Looking for a battery powered wireless switch that I can mount on a wall to control Leviton switch

I need to control a device like this https://www.amazon.com/dp/B01MZ0WVKH/ref=cm_sw_em_r_mt_dp_U_UaZcFbDMT8RH4

using a small wireless battery powered switch. Is this possible? Can anyone recommend a quality product to do it? Thanks

Assuming you are in North America, Sure, there are a few. :sunglasses:

Any battery operated device which can talk to your smartthings hub will work. The battery operated device send a message to the hub, the hub sent a message to your Mains power switch. Lots of people do this.

The question of looks is a little more complicated. Most of these don’t look like a regular switch. There are a few that do. Some are designed to fit over an existing switch as a cover, but they can be used standalone as well. so you can put them anywhere you want.

  1. The main device which is designed for this purpose is the Eaton Cooper anyplace switch. It’s a zwave battery operated device which looks just like the regular mains powered switches. (The company is Eaton, the division is Cooper, and the model line is aspire. It may be sold under any of these names.) it’s on the official compatibility list. :sunglasses:

It comes in two different styles and several different colors.

  1. Ecolink also makes a Smart zwave switch cover which works. Also on the official compatibility list. This comes in both a rocker and a toggle style.

It also comes in a dual gang model:

  1. And Linear makes a two button battery operated model which you can often get on sale for under $15. Basic, but works fine.
  1. There are also some battery free Zigbee devices that might work, But it depends on which Zigbee channel your hub is using and so that gets trickier. These were designed to work with hue bridge, but technically should be able to connect directly to the smartthings hub, it’s just that I don’t know anyone who has done that because of the channel issue.
  1. another zigbee option is the Third Reality button. I have some of these in my own home. They work well, but they are quite noisy because they are intended to physically move a switch underneath. But you can use them as a standalone device if you want.
  1. One more very popular option is the remotec ZRC 90. This is a wall mount scene controller with eight buttons and support for up to 24 scenes (tap, double tap, and long press on each button). It’s a different approach, but a lot of people really like it. :sunglasses:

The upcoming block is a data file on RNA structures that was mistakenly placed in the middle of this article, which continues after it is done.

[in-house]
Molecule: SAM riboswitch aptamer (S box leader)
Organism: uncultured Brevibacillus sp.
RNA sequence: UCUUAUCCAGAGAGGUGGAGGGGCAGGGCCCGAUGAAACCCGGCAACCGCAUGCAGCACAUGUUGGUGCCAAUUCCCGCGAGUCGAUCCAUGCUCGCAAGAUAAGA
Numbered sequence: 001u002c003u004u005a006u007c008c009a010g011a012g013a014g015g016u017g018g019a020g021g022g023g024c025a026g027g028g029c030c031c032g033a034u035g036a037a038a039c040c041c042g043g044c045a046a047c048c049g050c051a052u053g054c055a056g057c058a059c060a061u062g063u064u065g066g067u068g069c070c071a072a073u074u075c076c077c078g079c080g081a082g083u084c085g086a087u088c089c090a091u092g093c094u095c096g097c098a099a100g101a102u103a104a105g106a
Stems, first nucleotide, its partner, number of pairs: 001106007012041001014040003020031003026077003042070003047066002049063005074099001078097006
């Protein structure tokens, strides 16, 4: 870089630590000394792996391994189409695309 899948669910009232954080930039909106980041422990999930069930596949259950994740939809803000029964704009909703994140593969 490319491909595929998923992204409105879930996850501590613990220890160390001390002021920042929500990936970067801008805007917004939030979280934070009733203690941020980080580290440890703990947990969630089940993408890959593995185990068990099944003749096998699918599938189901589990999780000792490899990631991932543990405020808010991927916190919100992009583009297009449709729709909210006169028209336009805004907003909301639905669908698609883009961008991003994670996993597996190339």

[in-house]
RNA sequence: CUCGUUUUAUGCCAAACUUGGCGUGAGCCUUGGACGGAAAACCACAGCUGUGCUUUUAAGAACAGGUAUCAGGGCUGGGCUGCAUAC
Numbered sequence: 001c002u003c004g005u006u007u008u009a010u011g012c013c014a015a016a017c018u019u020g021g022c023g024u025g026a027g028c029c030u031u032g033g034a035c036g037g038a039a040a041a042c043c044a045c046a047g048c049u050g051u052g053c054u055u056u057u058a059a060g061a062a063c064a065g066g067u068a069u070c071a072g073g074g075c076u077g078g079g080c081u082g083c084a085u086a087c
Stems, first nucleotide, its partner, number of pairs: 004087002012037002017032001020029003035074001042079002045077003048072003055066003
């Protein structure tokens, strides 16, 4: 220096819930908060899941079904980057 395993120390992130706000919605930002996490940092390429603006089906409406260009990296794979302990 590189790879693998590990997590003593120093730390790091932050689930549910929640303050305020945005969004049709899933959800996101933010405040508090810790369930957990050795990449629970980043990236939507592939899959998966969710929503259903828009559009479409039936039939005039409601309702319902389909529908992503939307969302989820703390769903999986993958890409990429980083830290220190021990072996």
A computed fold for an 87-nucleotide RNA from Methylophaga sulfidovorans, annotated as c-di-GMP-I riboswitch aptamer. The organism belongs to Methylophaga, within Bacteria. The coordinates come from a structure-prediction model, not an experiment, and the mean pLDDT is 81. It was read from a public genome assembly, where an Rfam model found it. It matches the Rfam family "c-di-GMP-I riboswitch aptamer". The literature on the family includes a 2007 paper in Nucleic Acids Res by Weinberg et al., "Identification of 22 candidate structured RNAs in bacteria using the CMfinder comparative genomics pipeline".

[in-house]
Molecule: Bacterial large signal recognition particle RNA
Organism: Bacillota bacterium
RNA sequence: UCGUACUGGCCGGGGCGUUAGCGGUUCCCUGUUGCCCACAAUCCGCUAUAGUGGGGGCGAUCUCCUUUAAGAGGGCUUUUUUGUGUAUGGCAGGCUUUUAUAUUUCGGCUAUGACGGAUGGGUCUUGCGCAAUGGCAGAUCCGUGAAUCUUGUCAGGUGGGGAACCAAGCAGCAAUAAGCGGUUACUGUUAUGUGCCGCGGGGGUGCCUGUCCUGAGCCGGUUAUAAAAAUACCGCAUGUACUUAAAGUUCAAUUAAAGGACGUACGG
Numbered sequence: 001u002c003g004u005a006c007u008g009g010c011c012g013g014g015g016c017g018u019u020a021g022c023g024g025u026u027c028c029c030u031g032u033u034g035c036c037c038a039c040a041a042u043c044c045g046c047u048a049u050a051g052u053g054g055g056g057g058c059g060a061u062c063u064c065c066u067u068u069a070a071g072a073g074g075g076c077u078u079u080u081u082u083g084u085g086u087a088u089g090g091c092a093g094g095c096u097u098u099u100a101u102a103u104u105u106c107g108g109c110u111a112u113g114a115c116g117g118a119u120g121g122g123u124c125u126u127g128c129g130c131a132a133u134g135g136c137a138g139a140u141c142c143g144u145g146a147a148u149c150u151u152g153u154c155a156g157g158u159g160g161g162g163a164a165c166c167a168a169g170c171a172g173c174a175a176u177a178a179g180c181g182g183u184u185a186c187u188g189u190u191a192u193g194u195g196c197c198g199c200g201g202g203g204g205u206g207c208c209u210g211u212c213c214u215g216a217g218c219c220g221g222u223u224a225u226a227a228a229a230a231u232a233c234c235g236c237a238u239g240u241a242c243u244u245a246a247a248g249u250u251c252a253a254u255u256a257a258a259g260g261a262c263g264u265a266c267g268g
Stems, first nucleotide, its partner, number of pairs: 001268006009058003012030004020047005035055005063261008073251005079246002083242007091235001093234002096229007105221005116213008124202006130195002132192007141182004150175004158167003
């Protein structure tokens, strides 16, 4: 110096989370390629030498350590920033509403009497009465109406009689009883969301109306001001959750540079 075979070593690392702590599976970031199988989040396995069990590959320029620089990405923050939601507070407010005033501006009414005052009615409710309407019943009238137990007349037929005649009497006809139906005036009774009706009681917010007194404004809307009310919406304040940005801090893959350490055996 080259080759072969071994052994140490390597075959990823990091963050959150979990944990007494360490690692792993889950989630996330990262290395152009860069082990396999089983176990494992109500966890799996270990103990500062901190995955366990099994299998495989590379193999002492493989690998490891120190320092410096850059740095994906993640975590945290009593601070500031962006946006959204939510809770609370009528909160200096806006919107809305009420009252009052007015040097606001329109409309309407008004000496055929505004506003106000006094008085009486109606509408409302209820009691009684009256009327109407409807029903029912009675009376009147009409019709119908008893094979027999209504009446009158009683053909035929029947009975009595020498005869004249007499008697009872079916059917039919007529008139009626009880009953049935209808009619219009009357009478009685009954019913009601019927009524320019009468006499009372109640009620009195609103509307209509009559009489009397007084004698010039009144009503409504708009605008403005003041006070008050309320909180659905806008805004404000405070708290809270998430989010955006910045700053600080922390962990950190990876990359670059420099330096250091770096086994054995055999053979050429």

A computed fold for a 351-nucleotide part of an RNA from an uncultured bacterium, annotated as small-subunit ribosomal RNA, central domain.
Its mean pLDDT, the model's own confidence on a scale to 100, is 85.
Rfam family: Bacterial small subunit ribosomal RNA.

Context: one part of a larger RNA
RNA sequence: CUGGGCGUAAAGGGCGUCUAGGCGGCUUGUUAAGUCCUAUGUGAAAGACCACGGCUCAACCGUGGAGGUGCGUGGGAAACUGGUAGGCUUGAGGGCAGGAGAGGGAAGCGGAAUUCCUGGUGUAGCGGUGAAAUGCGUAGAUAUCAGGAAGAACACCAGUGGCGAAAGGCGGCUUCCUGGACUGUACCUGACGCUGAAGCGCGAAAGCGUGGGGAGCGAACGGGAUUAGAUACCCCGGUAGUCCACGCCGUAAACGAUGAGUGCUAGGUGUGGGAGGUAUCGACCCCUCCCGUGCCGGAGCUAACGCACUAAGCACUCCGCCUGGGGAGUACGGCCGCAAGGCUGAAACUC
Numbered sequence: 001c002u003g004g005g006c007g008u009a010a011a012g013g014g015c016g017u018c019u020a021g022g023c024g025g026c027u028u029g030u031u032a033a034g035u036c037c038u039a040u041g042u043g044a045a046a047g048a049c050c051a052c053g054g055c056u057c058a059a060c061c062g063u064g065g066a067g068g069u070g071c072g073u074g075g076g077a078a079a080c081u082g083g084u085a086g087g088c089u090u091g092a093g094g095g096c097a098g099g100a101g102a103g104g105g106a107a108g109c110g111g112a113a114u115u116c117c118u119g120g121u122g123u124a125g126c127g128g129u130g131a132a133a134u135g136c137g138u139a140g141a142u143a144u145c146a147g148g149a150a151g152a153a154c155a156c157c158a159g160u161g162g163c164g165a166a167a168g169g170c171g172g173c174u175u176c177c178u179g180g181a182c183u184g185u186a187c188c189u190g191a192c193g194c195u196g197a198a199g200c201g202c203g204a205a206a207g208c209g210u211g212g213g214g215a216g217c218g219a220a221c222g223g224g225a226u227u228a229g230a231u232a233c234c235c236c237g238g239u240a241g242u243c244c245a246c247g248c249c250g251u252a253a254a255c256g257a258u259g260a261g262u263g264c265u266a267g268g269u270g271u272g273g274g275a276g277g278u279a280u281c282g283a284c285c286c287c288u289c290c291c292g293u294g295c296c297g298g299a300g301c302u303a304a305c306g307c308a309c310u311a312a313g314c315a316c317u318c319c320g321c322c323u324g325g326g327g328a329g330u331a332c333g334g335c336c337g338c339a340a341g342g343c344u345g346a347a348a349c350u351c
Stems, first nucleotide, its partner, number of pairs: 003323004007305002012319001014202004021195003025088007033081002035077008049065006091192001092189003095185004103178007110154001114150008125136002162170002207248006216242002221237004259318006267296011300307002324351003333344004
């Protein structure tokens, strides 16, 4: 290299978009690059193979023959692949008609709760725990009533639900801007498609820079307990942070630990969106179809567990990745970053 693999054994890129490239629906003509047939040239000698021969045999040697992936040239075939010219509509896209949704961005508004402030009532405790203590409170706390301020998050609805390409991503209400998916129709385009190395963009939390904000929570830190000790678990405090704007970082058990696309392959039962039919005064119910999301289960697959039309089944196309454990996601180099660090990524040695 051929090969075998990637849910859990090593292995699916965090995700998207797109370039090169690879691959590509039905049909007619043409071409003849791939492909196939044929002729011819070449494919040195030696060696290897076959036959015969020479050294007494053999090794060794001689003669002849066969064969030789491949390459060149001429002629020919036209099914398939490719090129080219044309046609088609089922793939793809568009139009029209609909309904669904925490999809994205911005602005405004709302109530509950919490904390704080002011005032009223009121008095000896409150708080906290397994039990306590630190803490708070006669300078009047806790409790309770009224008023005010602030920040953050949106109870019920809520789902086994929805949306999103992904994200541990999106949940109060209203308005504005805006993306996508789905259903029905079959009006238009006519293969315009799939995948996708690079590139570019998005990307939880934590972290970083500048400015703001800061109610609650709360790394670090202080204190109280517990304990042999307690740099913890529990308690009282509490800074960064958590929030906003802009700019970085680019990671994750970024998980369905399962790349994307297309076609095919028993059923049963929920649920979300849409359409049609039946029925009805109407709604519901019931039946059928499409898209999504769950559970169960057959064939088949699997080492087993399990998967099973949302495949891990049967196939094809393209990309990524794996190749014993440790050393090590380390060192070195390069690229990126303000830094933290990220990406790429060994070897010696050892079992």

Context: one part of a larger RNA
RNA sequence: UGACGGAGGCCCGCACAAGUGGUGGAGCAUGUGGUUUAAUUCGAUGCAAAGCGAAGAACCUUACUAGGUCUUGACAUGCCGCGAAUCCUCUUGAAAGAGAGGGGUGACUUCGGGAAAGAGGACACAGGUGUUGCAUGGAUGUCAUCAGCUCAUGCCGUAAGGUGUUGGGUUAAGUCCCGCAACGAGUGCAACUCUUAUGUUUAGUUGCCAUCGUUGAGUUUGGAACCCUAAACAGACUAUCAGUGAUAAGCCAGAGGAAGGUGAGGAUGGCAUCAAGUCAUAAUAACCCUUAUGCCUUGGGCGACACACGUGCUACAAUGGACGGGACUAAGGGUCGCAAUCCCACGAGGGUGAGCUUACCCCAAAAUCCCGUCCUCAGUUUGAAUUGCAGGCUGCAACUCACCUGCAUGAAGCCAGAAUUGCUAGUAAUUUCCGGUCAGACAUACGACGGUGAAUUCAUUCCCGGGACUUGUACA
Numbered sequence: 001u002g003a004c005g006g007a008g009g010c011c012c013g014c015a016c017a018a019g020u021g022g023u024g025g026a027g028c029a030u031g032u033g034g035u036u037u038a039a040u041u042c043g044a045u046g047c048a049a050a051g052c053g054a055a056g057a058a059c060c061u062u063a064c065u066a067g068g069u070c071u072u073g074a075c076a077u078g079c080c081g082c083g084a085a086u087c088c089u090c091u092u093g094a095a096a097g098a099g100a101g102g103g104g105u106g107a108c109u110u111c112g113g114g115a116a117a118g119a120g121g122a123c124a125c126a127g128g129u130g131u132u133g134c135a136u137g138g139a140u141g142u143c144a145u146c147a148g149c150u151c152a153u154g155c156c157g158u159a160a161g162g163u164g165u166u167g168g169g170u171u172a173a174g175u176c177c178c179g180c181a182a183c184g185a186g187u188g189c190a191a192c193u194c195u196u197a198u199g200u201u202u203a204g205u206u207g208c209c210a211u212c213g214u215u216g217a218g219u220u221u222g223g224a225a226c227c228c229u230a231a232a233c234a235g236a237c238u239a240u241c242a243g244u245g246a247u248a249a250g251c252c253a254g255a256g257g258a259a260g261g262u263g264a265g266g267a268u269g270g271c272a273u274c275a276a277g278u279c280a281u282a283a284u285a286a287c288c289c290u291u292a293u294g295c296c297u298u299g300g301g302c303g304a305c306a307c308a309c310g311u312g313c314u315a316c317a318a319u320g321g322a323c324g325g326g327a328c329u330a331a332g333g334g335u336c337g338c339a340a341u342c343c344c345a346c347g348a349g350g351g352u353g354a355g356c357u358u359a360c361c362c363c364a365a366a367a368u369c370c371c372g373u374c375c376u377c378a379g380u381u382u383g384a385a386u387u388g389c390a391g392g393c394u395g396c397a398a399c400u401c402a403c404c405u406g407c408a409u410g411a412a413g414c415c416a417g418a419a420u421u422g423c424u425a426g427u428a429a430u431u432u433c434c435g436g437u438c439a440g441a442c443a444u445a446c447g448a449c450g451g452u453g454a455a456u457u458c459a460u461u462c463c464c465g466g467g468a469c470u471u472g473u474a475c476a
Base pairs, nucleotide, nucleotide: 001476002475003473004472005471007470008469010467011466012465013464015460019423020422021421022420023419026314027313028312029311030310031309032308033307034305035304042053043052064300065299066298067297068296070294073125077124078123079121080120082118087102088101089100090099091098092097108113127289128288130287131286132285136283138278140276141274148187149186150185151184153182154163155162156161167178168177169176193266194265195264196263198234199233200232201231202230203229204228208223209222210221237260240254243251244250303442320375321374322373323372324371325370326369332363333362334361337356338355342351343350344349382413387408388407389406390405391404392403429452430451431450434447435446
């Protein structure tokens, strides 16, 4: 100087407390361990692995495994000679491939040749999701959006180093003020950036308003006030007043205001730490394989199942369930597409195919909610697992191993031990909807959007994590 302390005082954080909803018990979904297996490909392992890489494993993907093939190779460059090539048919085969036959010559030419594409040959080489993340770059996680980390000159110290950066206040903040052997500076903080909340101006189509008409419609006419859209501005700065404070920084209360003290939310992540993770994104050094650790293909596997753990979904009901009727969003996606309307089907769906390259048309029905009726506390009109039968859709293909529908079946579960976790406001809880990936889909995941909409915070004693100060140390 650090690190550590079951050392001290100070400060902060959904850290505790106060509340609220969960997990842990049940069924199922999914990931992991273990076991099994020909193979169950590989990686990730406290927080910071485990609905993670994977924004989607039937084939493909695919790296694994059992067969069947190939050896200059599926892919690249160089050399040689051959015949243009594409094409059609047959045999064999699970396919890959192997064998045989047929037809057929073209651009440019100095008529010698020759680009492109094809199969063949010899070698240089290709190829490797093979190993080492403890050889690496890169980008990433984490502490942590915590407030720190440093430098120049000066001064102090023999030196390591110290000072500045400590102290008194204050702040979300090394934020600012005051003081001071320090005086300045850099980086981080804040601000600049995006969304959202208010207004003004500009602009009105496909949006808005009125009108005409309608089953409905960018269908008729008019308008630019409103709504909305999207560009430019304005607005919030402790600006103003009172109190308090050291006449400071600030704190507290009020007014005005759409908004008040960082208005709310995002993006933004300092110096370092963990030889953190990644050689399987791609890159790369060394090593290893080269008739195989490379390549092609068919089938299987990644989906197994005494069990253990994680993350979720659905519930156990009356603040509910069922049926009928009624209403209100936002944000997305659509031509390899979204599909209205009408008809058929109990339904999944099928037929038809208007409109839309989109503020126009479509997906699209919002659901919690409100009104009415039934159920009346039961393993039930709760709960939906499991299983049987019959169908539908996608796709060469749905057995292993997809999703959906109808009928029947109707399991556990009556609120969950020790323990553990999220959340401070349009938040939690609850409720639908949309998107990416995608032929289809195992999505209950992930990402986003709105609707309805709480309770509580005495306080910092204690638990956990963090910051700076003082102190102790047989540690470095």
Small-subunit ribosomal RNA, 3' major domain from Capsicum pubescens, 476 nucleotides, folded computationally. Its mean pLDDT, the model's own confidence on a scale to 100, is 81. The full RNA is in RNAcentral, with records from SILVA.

IMG_2378

Thanks JD, you shouldn’t have put so much effort into this!

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No problem, device specifications are my hobby. :wink:

I think this might be the best solution to what i’m trying to do: https://www.amazon.com/Samsung-SmartThings-GP-U999SJVLEAA-One-Touch-Appliances/dp/B07F8ZFFQK/

Sure, some people use those.

That can give you on and off, but not long press dimming control. So it just depends on exactly what you’re looking for. :sunglasses:

Tagging onto this thread, as its a recent discussion. Slightly different though as looking for a battery operated Dimmer Switch recommendation.

This thread is 3+ years old and not relevant - Battery-powered switches and dimmer switches

The highly recommended Cooper Eaton RF9500 Aspire looks to be discontinued, so where one can find it online its far overpriced (amazon out, homedepot discontinued, etc). The Cooper Eaton RF9575 won’t work as its not able to dim another device, so I’ve read.

Already tried a Aeotec WallMote and suffice to say, its dimmer functionality is subpar and not really usable. Plus further complications with S0 and S2 modes with using associations groups thanks to the modern ST app. Had a support case ongoing for quite a while. Works fine for switching on and off.